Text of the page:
Column: Is the ‘Karen’ meme sexist? Maybe, but it’s also apt

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A middle-aged white woman in New Jersey intervenes on the side of the road after her adult daughter is pulled over by local police for not having current registration. The woman flashes her New York and New Jersey Port Authority commissioner’s badge. She demands to know what’s going on. The cops tell her she does not have the right to intervene. She berates the officers for almost an hour. Oh, Karen.

Not realizing that tweets are public, a middle-aged white Texas primary school teacher repeatedly tries to contact President Trump, pleading for his help to deport all the “illegal” students in her school. Karen, please.

For the record:

3:36 p.m. May 24, 2020An earlier version of this story said that motorist Sandra Bland died in custody 13 days after her Texas arrest. She died three days after being arrested.

A 30-ish white woman calls the police on an 8-year-old black child selling water “illegally” on the sidewalk. Pure Karen.


You’ve probably seen the name “Karen” bandied about a lot lately. She is a meme popularized over the past few years on social media websites like Twitter and Reddit (where there are subreddits, or conversations, devoted entirely to variations on the Karen theme).

“Karen” is the white lady at the Red Lobster who goes ballistic because she’s been waiting three hours for her order on Mother’s Day, even though the virus-impacted staff is struggling to keep up.

No one is sure exactly who coined “Karen.” Was it Dane Cook, who, in a 2005 comedy routine said every group of friends includes one person no one likes — and her name is Karen? Was it the Reddit user whose ex-wife Karen took the house and the kids and spawned a vulgar subreddit called “[Epithet] You, Karen?”

In any case, “Karen” has morphed into a catch-all name for entitled white women who demand to speak to the manager, whether it’s the manager of a store, a restaurant, or in the case of that Texas teacher, the president of the United States.

MSNBC anchor Mika Brzezinski was recently called out as “Karen” after tweeting that she would reach out “to the head of Twitter” — a.k.a. the manager — “about their policies being violated every day by President Tump (sic).”

In memes, the generic “Karen” is often depicted as Kate Gosselin, star of the now-defunct reality series “John & Kate plus Eight.” Her singular hairstyle — an asymmetrical bob with harsh blond highlights and a thatch of short hair sticking straight up at the back of her crown — became the symbol of the entitled white suburban mom.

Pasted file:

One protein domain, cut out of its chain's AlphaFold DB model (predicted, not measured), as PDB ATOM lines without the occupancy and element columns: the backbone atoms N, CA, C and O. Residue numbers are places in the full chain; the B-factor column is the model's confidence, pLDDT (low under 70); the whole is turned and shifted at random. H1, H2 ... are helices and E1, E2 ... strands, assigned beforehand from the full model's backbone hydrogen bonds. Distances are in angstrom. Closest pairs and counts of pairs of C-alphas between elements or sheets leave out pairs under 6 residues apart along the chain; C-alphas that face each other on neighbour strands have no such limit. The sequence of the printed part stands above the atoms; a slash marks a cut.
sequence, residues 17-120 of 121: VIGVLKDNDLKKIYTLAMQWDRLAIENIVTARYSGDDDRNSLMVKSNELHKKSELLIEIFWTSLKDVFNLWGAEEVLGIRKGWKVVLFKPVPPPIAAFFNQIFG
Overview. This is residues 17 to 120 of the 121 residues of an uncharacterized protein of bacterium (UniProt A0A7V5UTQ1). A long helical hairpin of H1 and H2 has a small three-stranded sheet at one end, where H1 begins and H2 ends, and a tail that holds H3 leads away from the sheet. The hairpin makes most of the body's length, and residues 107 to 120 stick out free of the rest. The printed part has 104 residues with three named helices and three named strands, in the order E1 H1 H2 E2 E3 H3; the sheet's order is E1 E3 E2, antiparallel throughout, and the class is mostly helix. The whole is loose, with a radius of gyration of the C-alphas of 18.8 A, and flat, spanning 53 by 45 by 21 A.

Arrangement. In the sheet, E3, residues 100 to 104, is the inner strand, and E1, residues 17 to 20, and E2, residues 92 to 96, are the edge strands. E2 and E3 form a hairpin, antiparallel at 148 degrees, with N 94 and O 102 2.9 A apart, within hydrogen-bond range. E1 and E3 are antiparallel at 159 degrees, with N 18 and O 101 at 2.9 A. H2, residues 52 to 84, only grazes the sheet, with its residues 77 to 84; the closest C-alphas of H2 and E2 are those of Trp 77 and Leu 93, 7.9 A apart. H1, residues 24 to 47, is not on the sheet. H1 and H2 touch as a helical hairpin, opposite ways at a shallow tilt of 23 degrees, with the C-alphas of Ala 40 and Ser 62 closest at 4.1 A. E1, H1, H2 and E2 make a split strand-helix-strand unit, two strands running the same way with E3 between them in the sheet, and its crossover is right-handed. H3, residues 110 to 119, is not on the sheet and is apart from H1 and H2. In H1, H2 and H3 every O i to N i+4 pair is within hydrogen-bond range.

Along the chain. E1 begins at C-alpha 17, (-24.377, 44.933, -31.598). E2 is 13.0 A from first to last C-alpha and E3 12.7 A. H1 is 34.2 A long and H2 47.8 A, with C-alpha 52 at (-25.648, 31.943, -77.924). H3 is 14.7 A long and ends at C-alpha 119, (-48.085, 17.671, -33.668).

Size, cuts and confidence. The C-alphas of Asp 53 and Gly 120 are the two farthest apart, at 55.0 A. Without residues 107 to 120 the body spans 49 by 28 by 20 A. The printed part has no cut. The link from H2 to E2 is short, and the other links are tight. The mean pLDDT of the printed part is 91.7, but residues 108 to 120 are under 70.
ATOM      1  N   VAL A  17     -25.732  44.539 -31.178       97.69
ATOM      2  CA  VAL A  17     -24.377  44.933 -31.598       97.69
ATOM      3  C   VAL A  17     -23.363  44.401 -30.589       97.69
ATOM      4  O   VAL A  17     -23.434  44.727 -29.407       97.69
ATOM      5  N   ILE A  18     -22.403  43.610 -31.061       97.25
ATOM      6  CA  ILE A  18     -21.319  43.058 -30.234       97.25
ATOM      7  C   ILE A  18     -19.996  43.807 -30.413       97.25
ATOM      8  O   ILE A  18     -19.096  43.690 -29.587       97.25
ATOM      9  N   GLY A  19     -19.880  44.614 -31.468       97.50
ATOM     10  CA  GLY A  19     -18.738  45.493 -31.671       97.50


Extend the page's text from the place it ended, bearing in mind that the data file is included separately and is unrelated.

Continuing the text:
And now, in the era of coronavirus, “Karen” has made a resurgence, with a slight twist.

“Karen has been adopted as a shorthand to call out a vocal minority of middle-aged white women who are opposed to social distancing, out of either ignorance or ruthless self-interest,” wrote the Atlantic’s Kaitlyn Tiffany earlier this month.

Kansas State University professor Heather Suzanne Woods, who studies memes, told Tiffany that the essence of a Karen is “entitlement, selfishness, a desire to complain.” A Karen “demands the world exist according to her standards with little regard for others, and she is willing to risk or demean others to achieve her ends.”

These days, Karen is the white lady who tells the Trader Joe’s manager that she has the legal right to shop in his store without a mask. (She doesn’t.) Karen is the lady who deliberately coughs in the restaurant manager’s face when he asks her to change tables to maintain social distancing. (Appalling.)

Because Karen is white, she faces few meaningful repercussions. Embarrassing videos posted on social media is usually as bad as it gets for Karen. This is the subversive genius of the meme. It’s not especially vicious, but with luck it causes all the Karens out there to examine the way they move through the world. The Karen meme exists for the amusement of those who take pleasure in watching the privileged take themselves down. It is observational, darkly funny and racially pointed: We see your privilege, even if you don’t.

It’s a patronizing term, though, inescapably tinged with sexism: Karens are crazy. Karens are hysterical. Two white men in a Sherman Oaks Target objected to being asked to put on mask. Why weren’t they Karens? Because instead of asking for the manager, they broke the employee’s arm and were charged with battery. But where’s the meme for that kind of guy?

There also have undoubtedly been Karens of all races, but I get why people of color are rarely included in the meme. Karen behavior is a lot more likely to end badly for someone who isn’t white.


Compare the case of Caren Turner, the white port commissioner who was treated politely by New Jersey state police even as she berated and threatened them, to the case of Sandra Bland, a black motorist.

In 2015, Bland was pulled over by a Texas State trooper on what is known as a “pretextual stop.” He made up a reason to pull her over, then demanded she put out her cigarette.

“Why do I have to put out a cigarette when I’m in my own car?” she asked.

“I will light you up!” the cop yelled, before wrestling her to the ground, arresting her and taking her to jail, where she died in her cell three days later.

What happened to Turner after she ranted at two New Jersey cops on the side of a highway, telling them “You may shut the [expletive] up?”

The officers told her to “Have a pleasant weekend.”

She drove away unscathed.

Karen strikes again.